After the cotton is harvested in the fall, barley is planted to be harvested in the summer and the field left fallow until alfalfa is seeded later in the fall without cultivation into the barley residue. After three years in alfalfa, the forage crop is killed and wheat is fall planted and followed again by summer cotton.
Rayner's cotton is defoliated in mid-October after a Sept. 1 “termination application” of the plant growth regulator Pix to force the plant's energy into maturing the bolls.
“Cotton yields are about 1,600 pounds per acre double-cropped after a three-ton crop of wheat,” said Rayner. There is no second picking because of the wheat straw mulch. Cotton stalks are shredded.
“About the only true tillage we do is run a shallow ripper down the cotton seed line to rip up the stalks.” That takes out the short, sharp cotton stalks that can be tough on tractor tires and also makes for a slightly warmer seedbed for the barley.
In the Roundup Ready cotton, there is one over-the-top application of herbicide and a post-directed glyphosate application before layby.
Bt cotton takes care of any worm pests, but there are few other pests. “We average about one insect spray on conventional cotton and average maybe half a spray for all the no-till acreage. Insects are less of a problem in no-till, and I am at a loss to explain why.”
Rayner is also at a loss to explain fully why lint quality is better in no-till.
Staple length is significantly longer in no-till and micronaire is lower on the same varieties as farmed conventionally. There is also no aflatoxin in the cottonseed from no-till. High micronaire, short staple and aflatoxin are the three biggest nemesis for Arizona cotton growers.
The difference in quality between no-till and conventional, long-season cotton represents 3 to 4 cents per pound going into the loan on the same variety.
Rayner and Delta and Pine Co. breeder Larry Burdett surmised better quality could be from two environmental factors. One is that it is one-set cotton where as lower bolls in two set cotton tend to increase bale micronaire. Second, the wheat mulch is creating a cooler cotton-growing environment.
In a variety trial last year conducted by University of Arizona Cooperative Extension Maricopa County Extension agent Pat Clay, an Acala variety from the San Joaquin Valley, Phytogen's 710, and a FiberMax variety yielded well. Neither Acalas nor FiberMax varieties have ever yielded well in the past in Central Arizona due to a lack of varietal heat tolerance. The cooler environment plus the late fruit set of Rayner's no-till cotton apparently overcame the lack of heat tolerance.
“The yield differences were not statistically different, but they yielded well nonetheless,” said Rayner.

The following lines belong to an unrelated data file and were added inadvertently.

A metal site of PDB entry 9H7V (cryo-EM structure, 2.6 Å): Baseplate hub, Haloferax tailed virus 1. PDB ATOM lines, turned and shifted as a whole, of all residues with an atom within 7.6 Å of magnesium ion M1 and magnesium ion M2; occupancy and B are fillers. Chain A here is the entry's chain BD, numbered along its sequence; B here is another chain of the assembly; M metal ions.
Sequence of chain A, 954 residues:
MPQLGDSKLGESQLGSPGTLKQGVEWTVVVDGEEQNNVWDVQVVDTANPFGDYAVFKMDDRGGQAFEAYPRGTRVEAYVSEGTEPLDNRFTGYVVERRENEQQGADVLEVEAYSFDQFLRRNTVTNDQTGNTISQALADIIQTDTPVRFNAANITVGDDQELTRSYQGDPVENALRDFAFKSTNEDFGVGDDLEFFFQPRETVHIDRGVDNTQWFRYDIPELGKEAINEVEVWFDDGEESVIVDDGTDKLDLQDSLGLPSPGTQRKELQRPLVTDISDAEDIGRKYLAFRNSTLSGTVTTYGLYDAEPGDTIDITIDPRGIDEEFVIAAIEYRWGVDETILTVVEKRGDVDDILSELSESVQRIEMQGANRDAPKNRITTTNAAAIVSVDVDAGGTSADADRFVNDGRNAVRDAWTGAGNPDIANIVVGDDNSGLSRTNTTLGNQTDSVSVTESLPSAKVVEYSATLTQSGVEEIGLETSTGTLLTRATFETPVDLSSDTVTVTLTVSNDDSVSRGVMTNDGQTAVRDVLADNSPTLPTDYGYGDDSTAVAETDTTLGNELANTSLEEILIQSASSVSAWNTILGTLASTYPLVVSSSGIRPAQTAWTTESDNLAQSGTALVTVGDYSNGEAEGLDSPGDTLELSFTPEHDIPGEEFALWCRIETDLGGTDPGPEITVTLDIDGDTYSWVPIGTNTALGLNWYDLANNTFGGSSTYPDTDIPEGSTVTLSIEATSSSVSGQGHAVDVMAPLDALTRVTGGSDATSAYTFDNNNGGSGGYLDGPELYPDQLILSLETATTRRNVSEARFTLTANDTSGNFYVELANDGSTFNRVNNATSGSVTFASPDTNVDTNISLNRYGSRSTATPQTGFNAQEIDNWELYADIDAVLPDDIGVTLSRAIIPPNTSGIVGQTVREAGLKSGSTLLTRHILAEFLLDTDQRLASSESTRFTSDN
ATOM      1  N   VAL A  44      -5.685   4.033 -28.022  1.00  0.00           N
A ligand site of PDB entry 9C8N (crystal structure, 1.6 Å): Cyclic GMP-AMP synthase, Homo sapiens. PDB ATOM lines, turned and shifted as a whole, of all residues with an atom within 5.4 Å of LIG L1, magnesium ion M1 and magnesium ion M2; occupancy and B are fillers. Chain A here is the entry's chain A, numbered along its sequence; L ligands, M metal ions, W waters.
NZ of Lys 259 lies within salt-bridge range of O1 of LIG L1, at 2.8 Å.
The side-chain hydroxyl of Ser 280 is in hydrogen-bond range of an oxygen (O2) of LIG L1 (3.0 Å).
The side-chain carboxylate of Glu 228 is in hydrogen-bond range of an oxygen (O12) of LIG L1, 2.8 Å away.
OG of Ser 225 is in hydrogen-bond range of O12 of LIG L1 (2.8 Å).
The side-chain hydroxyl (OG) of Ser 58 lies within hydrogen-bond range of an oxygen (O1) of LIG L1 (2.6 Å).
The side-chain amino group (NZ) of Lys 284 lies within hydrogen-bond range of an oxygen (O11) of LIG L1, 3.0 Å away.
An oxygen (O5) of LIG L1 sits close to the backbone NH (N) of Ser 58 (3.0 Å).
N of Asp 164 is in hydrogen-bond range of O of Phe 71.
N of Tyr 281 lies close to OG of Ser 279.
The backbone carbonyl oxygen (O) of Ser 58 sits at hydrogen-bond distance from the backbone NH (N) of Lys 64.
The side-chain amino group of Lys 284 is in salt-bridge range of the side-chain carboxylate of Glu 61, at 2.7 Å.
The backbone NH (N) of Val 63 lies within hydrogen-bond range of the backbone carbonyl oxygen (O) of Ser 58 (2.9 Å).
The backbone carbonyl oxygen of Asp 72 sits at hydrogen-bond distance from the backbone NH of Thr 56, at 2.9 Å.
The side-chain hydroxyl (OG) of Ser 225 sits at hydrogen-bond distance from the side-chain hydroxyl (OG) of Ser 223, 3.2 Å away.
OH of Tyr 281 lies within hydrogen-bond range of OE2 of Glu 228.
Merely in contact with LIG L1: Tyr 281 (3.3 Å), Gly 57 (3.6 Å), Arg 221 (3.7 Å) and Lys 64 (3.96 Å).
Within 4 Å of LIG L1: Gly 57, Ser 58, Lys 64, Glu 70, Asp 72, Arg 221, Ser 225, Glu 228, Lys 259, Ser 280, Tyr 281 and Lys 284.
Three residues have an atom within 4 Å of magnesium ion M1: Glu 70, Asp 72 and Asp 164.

Overall, cotton yields are a “little less” with Arizona no-till than traditional long-season cotton, but the three-ton wheat offsets cotton yield loss and improves cash flow for the year, he said.
“You also rely heavier on purchased inputs in no-till,” he added.
It cost about $300 per acre in cash costs to produce the no-till crop, about $150 per acre less than conventional cost. Those figures do not include fuel and equipment costs.
The field is irrigated with a 12-cubic-feet per second head of water — about 5,000 gallons per minute — between the 100 to 150-feet wide borders.
The straw does not impede the flow of the water nor does the straw collect at the tail of the field. “The straw just floats up with the water and when the water soaks in, the straw settles back on the ground,” he said. The fields are a quarter-mile long. Some are dead level. Rayner said he plans to re-level dead level fields to give them more fall for improved irrigation movement across the crop residue.
Rayner has joined the growing throng of farmers using GPS tractor guidance systems, and that has helped with no-till. “That has been critical in getting the planting rows correctly spaced between the borders. When we started using the GPS, we found out how crooked our borders were. We are starting to rework them using GPS.”
Rayner is pleased with the system, not only because it reduces costs, but no-till will help him continue farming in a non-attainment air quality area.
“When you do not cultivate and there is a mulch on top of the ground, there is no dust and that is a big plus for farmers in our area,” said Rayner.
Rayner's success could not be more opportune. California and Arizona producers are more interested in conservation and minimum tillage than ever before with higher costs and new air quality standards.
Mitchell said those are the two biggest factors driving grower interest in the practice.